This version of the Boxcar Children is fresh and modern. We’re in a world of laptops, WiFi and GPS. The boys and girls are equal players, and since the books are new you don’t encounter those awkward bits of old-fashioned nonsense that you sometimes have to overlook when revisiting other older adventure series. The writing is crisp and direct and clearly aimed at younger readers. A nice touch is that the older kids often explain more advanced words, references, and historical bits to the youngest Alden, Benny, and these explanations, of course, are also intended to help younger readers follow what’s happening.
I thank NetGalley and Albert Whitman & Company for a free advanced readers copy of this book in exchange for an honest review.
Categories: Adventure, Albert Whitman & Company, book review, books, boxcar children, children, Children's Fiction, Children's literature, family, fiction, Gertrude Chandler Warner, history, Journey on a Runaway Train, mystery, NetGalley, Review, school, travel | Tags: , , , , , , , , , , | Leave a comment

The Only Road by Alexandra Diaz

25226174The Only Road by Alexandra Diaz is an individual story of a boy who feels that leaving his home and risking everything is his only chance for a better life. It is a story of fear and bravery, love and loss, strangers becoming family, and one boy’s treacherous and life-changing journey.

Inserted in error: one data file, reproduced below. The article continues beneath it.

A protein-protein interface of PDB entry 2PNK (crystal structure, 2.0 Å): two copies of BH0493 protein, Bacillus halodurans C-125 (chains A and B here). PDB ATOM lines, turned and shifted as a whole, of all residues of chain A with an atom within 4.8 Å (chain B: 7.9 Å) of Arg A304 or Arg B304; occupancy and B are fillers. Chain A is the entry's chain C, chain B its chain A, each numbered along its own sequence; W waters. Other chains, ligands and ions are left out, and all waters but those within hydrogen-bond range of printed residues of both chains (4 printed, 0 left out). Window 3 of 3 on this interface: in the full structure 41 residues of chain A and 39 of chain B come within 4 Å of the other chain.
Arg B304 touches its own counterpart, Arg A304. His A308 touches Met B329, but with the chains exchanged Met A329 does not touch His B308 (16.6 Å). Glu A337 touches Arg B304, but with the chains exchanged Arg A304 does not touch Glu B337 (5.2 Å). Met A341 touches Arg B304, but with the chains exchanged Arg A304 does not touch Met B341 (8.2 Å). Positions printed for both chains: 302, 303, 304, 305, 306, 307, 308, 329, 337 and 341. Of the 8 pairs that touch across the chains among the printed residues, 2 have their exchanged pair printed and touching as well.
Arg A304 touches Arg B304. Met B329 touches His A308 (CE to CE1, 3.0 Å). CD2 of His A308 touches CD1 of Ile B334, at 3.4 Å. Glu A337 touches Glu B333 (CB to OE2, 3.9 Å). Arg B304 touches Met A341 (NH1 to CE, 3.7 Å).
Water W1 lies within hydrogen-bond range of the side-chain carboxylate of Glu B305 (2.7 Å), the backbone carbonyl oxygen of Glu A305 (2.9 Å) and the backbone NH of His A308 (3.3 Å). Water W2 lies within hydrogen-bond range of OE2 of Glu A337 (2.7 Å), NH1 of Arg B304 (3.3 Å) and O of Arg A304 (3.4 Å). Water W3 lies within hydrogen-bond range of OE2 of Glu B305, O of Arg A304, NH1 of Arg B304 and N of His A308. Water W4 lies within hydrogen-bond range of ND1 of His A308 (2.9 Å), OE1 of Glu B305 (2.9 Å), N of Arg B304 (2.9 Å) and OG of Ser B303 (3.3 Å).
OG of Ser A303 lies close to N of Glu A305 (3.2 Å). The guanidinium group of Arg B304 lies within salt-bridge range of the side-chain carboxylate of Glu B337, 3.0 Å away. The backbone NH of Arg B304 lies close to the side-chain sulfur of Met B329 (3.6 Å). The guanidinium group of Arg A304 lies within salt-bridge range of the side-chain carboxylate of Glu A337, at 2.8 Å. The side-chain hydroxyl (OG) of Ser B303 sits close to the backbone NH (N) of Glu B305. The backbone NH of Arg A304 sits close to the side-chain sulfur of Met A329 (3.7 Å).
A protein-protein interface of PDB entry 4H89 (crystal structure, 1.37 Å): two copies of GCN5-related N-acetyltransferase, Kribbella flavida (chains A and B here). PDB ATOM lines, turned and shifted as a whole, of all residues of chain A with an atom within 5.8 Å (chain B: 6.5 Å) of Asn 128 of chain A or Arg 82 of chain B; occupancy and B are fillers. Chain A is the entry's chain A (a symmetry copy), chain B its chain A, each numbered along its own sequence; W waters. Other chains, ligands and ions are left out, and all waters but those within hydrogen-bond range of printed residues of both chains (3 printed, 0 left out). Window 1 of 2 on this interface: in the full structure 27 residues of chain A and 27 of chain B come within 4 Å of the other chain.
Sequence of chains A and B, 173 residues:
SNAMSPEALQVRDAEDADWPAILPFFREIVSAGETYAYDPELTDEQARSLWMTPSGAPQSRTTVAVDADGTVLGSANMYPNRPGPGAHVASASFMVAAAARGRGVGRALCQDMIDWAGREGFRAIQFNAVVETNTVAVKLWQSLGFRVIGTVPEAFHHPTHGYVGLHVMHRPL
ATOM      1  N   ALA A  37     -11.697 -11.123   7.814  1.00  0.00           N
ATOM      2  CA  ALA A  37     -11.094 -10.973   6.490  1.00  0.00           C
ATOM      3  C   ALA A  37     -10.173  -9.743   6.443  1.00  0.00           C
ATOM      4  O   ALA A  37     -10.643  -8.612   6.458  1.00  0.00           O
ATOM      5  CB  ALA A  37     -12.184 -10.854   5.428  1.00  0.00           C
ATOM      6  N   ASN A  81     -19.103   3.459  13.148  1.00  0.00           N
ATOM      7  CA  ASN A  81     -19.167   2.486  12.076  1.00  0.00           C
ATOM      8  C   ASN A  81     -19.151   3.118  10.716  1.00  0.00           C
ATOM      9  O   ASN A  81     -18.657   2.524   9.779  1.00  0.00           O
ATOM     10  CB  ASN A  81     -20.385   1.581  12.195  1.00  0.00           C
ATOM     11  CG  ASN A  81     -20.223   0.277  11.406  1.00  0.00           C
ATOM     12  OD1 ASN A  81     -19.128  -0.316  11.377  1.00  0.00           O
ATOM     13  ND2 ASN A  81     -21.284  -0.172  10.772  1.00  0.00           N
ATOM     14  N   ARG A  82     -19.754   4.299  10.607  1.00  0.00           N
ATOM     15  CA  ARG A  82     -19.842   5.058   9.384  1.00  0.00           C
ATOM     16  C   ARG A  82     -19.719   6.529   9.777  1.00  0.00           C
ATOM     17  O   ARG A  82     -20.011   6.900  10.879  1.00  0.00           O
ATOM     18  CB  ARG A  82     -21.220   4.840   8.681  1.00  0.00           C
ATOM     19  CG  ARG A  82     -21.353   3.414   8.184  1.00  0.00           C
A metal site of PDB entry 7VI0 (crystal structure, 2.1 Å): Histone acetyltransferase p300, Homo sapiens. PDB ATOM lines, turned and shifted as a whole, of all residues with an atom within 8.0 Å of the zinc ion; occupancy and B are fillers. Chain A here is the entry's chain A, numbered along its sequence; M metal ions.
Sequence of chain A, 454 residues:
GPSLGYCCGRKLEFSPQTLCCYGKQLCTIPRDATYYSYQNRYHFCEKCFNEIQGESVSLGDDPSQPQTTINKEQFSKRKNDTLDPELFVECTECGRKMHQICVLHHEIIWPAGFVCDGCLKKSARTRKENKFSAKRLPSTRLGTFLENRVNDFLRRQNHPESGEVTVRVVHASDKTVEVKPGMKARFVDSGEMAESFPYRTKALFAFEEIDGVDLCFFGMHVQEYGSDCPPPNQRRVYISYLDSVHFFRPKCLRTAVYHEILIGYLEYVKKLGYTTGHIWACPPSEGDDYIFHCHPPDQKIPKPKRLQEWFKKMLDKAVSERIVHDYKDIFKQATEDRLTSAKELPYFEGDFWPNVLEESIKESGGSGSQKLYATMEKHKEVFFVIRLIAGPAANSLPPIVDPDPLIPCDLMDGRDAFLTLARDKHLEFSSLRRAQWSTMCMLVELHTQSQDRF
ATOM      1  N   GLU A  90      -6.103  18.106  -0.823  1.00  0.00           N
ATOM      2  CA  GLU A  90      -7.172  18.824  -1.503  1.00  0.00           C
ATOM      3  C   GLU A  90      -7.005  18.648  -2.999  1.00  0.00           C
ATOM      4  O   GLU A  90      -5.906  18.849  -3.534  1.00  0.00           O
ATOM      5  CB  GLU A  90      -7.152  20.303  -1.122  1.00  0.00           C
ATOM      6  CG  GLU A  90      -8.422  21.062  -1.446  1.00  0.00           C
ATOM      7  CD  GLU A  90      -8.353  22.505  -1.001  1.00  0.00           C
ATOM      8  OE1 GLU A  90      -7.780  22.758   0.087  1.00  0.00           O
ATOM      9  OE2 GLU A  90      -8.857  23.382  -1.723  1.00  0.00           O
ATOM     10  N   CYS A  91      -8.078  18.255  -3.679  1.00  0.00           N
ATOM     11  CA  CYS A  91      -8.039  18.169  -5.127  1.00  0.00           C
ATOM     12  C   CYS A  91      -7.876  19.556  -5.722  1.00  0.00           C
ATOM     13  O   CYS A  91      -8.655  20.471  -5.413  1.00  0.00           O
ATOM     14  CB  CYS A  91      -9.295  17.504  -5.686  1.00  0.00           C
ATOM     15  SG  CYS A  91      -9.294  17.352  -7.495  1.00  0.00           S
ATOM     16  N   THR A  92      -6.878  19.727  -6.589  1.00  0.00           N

In this story it is two children (12 and 15) travelling alone with only names, maps, information and money sewn into their clothes that take the treacherous journey from Guatemala to the U.S. When Angela’s brother and Jamie’s cousin Miguel is killed by the local gang because he refused to join them, the family believes the only way to keep Angela and Jamie safe is to get them away from Guatemala. Tomas, Jaimie’s brother, lives in New Mexico, so that is their destination. The journey is dangerous, but they go anyway. They meet other children on the way and they become friends. They rescue a dog, near death from the dog fights and nurse her back to life. They work sewing and drawing portraits to earn even more money to get safe passage across the border. Unfortunately, out of the small group of five children travelling together, they are the only ones to make it. We so not find out exactly what happens to the others, but from what is happening in the story, we can imagine. This journey took courage, guts, a little naivite and luck to get to their final destination. Many try and do not make it, many try multiple times, many disappear or are killed. A very hard story to read.

This book should be read by all students to help them understand the plight of refugees and immigrants. It should also give them an appreciation of what they have and how they live.

I received this book from Simon and Schuster Children’s Publishing via NetGalley in exchange for an honest review.

Categories: book review, books, children, family, friendships, Guatemala, history, NetGalley, nonfiction, refugee, Review, Simon and Schuster Children's Publishing, South America, travel | Tags: , , , , , , , , , | Leave a comment

One Paris Summer by Denise Grover Swank